With the first ten years of her career spent in large Tokyo-based companies, Yoko lived across Asia, Europe and North America. As an avid traveller, she has also visited some of the world most spectacular places. This combination of travel for work and pleasure instilled in Yoko an understanding of the importance of space and environment on everyday life.
Prompted by her move to London and the birth of her first child, Yoko said goodbye to the corporate life to focus on her passion for design. Yoko Kloeden Design was founded in 2015, and Yoko brings a wealth of experience from her business life to manage her projects, keep a tight rein on the budget and liaise with her clients.
Here, we’re delighted to chat to Yoko about her dislike for Disneyland has stood her in good stead, how she loves to collect fridge magnets and why the concept stage of design is the most important.
Is there a signature Yoko Kloeden look? If so, how would you describe it?
Growing up in Japan, I was a child who didn’t like Disneyland. That tells three things about me.
First: Sense of place. It is important to me that what is happening inside the building connects to the world outside. You could do so by bringing nature inside or by using finishes produced locally. If the interior doesn’t have that connection with its surroundings, the space loses its context and sense of place.
Second: Materiality. I prefer to create a space that ages well with its owner and the building rather than the one that looks its best on the first day after builders have left. Authentic natural materials age very well like fine wine and I endeavour to use them wherever possible.
Third: Simplicity. I never considered my style as ‘simple’ until I moved to the UK. I am by no means a minimalist. Quite often, when I try to resolve multiple tasks modern home is required to perform, I reach simple forms and lines. I think this part of sense gets developed at an early age.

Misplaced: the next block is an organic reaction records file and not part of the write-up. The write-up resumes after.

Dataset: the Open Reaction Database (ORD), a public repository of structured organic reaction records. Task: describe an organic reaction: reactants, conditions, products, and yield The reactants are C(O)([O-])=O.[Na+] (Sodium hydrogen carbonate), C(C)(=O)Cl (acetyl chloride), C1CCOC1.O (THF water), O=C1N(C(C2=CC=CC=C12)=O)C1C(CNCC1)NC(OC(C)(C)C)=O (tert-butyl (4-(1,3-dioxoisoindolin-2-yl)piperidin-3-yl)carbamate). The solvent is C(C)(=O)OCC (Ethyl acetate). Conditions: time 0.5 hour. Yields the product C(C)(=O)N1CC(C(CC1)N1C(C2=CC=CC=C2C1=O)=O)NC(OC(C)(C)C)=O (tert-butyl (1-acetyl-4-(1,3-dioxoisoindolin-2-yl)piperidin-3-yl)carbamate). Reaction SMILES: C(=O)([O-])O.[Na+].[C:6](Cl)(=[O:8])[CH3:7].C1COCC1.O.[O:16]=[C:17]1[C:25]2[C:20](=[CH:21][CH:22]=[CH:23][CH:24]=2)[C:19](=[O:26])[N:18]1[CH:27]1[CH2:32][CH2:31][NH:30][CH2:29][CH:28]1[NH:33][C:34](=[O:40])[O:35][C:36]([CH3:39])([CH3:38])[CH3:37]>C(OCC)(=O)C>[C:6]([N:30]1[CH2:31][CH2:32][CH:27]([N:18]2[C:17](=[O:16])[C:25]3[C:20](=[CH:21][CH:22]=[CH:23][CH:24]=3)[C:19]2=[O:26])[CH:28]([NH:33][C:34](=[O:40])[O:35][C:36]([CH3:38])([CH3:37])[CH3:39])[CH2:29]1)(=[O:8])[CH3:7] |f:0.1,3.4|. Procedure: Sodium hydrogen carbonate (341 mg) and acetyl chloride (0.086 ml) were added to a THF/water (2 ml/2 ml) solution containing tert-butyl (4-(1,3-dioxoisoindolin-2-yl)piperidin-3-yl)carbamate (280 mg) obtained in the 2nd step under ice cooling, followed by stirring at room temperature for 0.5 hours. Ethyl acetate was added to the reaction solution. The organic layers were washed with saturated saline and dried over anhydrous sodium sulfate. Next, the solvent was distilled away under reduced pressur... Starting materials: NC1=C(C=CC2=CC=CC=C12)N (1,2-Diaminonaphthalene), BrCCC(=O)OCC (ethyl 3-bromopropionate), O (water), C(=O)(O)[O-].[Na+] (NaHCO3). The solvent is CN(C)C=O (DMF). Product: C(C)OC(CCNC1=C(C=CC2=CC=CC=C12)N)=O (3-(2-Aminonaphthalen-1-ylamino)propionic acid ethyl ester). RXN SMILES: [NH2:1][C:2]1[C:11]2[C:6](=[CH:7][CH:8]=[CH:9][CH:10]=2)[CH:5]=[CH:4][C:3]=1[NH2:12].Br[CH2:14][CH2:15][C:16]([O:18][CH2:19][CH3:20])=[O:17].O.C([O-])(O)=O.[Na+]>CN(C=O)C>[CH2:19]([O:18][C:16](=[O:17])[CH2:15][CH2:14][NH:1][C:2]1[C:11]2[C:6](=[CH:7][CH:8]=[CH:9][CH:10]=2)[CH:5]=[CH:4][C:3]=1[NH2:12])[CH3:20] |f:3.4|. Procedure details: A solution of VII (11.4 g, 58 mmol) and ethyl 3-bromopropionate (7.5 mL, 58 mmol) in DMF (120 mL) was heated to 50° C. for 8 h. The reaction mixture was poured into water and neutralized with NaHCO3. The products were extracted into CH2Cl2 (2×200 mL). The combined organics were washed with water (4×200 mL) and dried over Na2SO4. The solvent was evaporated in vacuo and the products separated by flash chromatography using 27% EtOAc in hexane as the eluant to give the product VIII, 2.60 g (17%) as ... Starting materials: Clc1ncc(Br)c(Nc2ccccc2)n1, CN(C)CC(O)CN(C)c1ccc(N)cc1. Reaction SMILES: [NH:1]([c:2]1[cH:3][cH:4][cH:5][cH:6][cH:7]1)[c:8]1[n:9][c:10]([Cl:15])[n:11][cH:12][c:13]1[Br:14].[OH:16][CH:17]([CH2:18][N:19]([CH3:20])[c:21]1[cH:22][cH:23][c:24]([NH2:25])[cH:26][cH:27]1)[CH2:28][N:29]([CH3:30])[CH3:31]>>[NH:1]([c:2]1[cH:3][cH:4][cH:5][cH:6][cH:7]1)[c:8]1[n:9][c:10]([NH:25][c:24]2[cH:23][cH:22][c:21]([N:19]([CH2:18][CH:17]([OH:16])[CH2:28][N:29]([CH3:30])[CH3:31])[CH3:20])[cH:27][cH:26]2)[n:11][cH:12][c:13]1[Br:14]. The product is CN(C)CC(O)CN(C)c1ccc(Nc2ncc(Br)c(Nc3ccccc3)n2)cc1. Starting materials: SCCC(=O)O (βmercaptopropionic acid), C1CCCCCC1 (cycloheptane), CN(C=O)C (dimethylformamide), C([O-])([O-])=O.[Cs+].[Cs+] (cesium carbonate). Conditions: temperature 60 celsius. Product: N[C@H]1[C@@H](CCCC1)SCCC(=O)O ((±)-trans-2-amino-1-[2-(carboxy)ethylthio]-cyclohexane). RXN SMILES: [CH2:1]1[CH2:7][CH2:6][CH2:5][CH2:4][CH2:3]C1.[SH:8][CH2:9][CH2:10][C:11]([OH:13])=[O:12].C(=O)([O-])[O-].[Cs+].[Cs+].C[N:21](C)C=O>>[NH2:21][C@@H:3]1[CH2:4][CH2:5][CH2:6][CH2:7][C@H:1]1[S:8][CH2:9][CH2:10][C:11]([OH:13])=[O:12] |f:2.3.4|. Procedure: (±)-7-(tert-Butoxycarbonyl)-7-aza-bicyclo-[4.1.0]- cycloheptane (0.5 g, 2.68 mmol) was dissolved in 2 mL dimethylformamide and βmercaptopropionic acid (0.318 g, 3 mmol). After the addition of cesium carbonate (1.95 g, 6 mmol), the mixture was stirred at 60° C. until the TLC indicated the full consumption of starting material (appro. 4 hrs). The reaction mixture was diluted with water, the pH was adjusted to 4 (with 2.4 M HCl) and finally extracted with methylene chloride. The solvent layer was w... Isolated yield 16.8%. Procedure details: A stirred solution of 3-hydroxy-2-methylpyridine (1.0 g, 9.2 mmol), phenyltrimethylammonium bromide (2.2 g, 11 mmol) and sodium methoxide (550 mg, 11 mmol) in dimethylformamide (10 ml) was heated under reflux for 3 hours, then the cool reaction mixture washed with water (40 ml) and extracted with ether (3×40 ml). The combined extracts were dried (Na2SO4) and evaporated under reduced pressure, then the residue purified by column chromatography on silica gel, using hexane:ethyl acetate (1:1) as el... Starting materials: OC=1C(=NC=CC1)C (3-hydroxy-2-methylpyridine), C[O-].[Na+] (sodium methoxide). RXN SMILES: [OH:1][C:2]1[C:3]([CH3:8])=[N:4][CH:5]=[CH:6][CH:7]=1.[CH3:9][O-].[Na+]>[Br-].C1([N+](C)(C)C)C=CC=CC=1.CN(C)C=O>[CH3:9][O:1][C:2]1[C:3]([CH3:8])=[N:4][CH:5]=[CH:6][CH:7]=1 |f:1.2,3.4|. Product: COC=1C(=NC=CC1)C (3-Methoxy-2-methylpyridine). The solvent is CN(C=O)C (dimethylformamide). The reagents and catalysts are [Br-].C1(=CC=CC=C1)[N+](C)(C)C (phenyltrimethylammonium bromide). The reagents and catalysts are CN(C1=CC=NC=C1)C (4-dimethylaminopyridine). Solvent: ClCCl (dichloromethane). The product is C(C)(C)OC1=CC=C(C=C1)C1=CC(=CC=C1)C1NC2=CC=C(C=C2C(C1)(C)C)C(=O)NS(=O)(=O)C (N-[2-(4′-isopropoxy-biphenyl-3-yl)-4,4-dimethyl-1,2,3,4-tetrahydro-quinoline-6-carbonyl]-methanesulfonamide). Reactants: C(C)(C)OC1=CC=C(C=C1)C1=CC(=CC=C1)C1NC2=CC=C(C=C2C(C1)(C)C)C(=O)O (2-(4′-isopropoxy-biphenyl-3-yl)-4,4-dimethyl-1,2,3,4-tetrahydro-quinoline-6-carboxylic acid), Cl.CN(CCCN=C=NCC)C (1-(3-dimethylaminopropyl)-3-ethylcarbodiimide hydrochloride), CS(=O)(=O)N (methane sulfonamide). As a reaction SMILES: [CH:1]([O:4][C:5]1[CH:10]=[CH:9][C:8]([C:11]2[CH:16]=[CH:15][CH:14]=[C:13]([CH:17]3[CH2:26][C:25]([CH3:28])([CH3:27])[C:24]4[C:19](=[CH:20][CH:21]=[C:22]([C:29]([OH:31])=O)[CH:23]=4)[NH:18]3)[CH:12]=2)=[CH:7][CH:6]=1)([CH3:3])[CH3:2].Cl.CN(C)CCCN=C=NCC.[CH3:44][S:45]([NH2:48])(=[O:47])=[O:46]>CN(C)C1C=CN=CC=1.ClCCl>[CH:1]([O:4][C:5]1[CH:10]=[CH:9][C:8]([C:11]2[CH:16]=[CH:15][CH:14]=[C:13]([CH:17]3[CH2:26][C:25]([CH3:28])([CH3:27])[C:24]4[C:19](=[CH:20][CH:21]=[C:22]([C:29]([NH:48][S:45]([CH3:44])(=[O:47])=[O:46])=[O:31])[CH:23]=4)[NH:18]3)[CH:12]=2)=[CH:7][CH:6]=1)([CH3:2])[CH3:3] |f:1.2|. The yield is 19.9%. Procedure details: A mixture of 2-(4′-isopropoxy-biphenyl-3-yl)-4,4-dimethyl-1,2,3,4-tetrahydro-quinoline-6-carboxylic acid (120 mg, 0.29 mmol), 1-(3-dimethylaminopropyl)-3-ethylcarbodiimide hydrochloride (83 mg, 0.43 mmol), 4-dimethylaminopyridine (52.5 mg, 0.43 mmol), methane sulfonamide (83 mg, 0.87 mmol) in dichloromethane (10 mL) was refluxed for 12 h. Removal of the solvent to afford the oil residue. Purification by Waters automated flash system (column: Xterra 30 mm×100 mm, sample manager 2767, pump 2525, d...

In terms of furniture, what design classics standout for you?
The Tulip table by Eero Saarinen! I am waiting for an oval dining table to arrive now.
What would be your top interior design tip for our readers?
Spend as much time as you like at very first stage of collecting images, developing ideas, and dreaming about the finished interior. Designers call this stage ‘Concept Design’. It is critically important to nail down what you really want. The rest will follow.
What does home mean to you?
Home is where my heart is. We moved 8 times in the last 8 years. This includes transcontinental move as well as moving to the next street for our house renovation. I am not too attached to a physical space. My home is where my family is.
What are your three most treasured pieces?
Our antique farmhouse dining table – one morning when I was scrubbing Weetabix off the table after breakfast, I found a graffiti my then-5-year-old left ‘I love Mummy’.
Random tiles collected over travels – I am not a collector as we moved so many times but one thing I cannot purge is assortment of random tiles I have collected in trips to Mexico, Italy, Spain, Turkey etc.
Fridge magnets – travel has been my passion and I decided that we should take home one fridge magnet every time we travel as a family so we always remember where we have been together. It hasn’t been going very well though as I am so picky and often struggle to find beautiful fridge magnets. My husband laughs at me and says there are no such things!
A perfect Sunday is…
Pancakes for breakfast is our Sunday morning ritual. Then we go for a walk or a bike ride along the River Thames. A picnic lunch on the riverbank or in Richmond Park followed by mid-afternoon prosecco for grown-ups and ice cream for the children.
If you could choose one piece from Layer, what would it be and where would it live?
This pair of Sputnik lights over a long kitchen island or a long dining table.
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